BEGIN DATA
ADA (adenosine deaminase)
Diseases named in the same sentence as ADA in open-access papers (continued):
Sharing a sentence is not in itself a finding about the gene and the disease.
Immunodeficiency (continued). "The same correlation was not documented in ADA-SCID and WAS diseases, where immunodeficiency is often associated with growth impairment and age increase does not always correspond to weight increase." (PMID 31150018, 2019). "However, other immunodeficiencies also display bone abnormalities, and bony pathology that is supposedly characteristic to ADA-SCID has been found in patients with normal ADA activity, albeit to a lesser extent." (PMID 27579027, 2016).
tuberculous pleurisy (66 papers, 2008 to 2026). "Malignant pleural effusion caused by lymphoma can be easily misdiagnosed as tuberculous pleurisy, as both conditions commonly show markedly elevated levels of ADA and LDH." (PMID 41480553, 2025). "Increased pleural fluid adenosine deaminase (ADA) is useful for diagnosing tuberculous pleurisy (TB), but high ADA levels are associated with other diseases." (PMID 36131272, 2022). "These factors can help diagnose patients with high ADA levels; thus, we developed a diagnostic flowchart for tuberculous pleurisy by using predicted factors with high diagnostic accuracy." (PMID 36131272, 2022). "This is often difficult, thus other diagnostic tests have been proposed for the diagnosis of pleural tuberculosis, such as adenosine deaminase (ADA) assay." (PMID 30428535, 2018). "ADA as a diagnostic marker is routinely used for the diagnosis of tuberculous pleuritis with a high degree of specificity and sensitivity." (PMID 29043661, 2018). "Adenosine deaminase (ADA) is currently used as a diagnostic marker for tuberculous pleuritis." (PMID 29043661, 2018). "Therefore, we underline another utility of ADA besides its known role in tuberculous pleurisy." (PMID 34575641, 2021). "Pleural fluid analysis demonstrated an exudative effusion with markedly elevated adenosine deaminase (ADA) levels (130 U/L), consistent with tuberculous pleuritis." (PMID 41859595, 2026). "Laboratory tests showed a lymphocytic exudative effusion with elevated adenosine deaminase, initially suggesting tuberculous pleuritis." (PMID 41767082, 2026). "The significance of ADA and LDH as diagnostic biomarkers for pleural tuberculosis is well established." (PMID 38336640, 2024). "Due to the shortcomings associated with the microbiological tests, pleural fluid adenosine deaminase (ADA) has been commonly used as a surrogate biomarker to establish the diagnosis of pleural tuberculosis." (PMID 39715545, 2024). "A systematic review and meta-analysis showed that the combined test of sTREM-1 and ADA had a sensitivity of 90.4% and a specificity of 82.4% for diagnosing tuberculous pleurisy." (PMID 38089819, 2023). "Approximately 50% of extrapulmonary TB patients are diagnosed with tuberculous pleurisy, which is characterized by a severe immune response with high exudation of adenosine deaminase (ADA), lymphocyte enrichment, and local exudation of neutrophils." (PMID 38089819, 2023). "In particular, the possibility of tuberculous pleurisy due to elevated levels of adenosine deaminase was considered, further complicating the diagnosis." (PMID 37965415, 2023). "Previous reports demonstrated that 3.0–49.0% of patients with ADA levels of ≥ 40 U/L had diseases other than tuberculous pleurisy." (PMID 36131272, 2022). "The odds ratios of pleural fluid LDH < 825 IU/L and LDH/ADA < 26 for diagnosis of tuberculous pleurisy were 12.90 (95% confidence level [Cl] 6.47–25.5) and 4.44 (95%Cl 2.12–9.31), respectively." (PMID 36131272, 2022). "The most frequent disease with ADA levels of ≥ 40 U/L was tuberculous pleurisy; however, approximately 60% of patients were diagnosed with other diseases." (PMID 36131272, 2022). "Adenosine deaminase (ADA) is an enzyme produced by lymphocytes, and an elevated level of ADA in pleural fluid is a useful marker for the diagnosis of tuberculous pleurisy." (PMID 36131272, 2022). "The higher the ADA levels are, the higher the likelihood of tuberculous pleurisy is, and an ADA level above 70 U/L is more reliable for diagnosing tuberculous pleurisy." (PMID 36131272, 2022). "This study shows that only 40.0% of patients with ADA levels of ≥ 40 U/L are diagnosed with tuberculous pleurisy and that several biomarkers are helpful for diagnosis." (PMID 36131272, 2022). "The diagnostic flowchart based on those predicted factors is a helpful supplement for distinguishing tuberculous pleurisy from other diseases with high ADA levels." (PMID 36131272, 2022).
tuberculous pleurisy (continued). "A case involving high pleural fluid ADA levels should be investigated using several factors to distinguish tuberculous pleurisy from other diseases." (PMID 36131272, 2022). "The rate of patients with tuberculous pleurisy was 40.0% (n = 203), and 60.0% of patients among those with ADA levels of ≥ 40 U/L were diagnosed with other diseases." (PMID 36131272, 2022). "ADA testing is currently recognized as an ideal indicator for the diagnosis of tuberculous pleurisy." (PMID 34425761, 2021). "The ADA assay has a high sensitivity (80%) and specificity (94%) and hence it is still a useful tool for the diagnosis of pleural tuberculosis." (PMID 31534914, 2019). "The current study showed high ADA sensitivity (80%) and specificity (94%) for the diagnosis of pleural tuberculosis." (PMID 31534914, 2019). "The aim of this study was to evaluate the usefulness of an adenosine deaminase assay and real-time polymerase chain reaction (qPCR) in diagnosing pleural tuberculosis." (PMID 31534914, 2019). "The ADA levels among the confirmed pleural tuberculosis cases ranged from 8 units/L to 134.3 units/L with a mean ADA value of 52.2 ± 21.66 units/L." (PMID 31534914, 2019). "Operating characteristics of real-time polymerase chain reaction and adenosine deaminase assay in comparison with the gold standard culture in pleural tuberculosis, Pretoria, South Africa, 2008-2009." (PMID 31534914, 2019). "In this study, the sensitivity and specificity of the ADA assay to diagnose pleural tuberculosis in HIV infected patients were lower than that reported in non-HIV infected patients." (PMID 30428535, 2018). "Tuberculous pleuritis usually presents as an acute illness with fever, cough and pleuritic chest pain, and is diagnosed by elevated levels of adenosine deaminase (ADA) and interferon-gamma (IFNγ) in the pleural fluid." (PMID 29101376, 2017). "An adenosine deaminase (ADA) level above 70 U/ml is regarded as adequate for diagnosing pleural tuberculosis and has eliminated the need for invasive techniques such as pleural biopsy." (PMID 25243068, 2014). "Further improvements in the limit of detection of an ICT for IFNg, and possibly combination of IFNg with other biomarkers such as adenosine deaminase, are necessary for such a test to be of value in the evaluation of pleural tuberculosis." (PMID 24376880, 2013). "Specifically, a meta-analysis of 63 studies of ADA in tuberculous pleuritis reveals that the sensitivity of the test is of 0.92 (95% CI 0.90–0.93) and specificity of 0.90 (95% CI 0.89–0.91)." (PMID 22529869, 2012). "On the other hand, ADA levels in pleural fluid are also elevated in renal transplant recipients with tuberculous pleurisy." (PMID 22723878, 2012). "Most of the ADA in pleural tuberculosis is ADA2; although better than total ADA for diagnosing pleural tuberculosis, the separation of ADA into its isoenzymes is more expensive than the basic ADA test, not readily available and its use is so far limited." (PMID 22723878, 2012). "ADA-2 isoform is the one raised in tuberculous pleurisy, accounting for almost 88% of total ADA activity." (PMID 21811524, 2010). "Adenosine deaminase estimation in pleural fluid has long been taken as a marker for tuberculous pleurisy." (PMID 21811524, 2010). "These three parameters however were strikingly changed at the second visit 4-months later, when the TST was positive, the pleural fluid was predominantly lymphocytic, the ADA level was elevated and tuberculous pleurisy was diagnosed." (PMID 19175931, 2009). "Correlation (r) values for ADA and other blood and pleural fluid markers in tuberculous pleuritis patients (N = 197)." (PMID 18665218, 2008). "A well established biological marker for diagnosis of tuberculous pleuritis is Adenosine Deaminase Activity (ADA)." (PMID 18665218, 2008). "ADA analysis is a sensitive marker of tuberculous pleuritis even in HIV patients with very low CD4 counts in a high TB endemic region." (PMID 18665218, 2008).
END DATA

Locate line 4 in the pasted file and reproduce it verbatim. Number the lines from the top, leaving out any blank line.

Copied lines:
Immunodeficiency (continued). "The same correlation was not documented in ADA-SCID and WAS diseases, where immunodeficiency is often associated with growth impairment and age increase does not always correspond to weight increase." (PMID 31150018, 2019). "However, other immunodeficiencies also display bone abnormalities, and bony pathology that is supposedly characteristic to ADA-SCID has been found in patients with normal ADA activity, albeit to a lesser extent." (PMID 27579027, 2016).